The Consumer Electronics Show felt a little short on big technology news this year, but one bright spot (pun intended) was displays. And the most interesting news of all was Texas Instruments' demonstration of DualView on displays that use its DLP projection technology. DualView puts two different full-screen video signals displayed on the same screen at the same time.There was plenty of display buzz. Network TV was all over Panasonic's 150-inch plasma display (though its broadband-over-powerline products were probably more important). The Surface coffee-table touch screen demos were a big draw in the Microsoft booth.
But DualView was the most interesting display technology on view. It effectively puts two video signals on the screen at once, and lets the user who's wearing special shutter glasses switch at will between them. This technology may save a few marriages -- with two receivers connected to the display, hubby can watch sports while wife watches chick flicks. It will undoubtedly be especially important to gamers, who will be able to run full-screen multiplayer games on a single display.
DualView technology is included in the TI's chipset for DLP HD TVs (it's used by manufacturers, including Samsung and Mitsubishi), but it's not quite ready for prime time. The hold-up is the glasses users must wear, which will be developed by third-party companies.
TI has been working hard to improve its DLP technology: it has taken advantage of the operating speed of its chips to do things like SmoothPicture, which in effect smooths out the frame-to-frame transitions. It has dramatically improved the contrast ratio and expanded the color space.
The company has promoted DLP for 3-D, in a sort of DLP double whammy -- the 120-Hz frame rate of the projector displays twice as many frames as standard 60-Hz displays, and the user wears DLP shutter glasses that sync with the projector to alternate between right and left eyes. The result is bright, flicker-free three-dimension viewing.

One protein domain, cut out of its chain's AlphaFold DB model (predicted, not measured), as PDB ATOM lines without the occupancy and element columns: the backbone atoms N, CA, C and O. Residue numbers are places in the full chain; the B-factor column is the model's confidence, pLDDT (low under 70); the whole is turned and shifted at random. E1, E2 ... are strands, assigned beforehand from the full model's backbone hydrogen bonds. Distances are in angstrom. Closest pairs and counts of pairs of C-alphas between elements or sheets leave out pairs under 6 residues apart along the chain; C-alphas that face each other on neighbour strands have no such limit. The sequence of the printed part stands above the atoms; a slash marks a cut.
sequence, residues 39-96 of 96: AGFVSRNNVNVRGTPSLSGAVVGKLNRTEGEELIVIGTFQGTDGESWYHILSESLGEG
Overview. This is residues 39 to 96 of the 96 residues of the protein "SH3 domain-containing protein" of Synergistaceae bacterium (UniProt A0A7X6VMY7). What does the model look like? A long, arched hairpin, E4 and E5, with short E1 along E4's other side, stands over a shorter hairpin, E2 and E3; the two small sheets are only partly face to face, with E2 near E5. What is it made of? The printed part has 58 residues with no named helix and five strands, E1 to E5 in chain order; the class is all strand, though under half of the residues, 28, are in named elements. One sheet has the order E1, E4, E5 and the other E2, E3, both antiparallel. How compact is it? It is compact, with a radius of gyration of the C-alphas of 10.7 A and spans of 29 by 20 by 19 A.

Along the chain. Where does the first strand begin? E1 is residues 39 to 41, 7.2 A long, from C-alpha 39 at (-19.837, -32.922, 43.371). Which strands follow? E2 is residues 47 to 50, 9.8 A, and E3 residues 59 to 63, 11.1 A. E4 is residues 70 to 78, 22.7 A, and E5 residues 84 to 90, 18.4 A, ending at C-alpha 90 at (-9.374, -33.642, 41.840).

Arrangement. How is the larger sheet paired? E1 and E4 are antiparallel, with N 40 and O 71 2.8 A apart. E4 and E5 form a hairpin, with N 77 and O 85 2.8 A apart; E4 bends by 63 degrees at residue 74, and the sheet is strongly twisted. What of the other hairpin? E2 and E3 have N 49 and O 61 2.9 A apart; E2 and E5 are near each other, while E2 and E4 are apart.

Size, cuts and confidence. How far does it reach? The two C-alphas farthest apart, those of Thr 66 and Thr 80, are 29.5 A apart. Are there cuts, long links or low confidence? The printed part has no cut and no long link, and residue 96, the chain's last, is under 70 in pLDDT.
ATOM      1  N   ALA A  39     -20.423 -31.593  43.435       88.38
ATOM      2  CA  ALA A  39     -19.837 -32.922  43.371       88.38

DualView uses the same capabilities, but instead of displaying alternate frames to each eye, it displays alternate frames to each viewer. Visually, the result is astonishing. A demo in the TI booth used prototype glassed to deliver, beautiful HD images of each program. If you looked at the screen without glasses, you saw a sort of ghostly composite, with the two images overlaid.
And A Tiny Projector, Too TI also was showing off another DLP projector technology at CES -- this one a tiny projector that could be built into a cell phone and used to project an image the size of a sheet of paper. This isn't exactly a new idea (a company called Microvision announced something similar 18 months ago), but this was the first time I'd seen anything up close and personal.
The unit I saw demoed was a mockup -- it was built into a cell phone-sized case, but there wasn't any cell phone hooked up to it. The image it projected was acceptable rather than dazzling (it was viewable but not extremely bright in a hotel ballroom environment, and holding your cell phone in one hand and a sheet of paper in the other is not an ideal projection system), but looking at photos or PowerPoint slides was still better than trying to see the same content on a cell phone display. And the TI person doing demo claimed it worked without chewing up the battery capacity overly much.
This is technology that is guaranteed to be a big deal in the video age we're entering.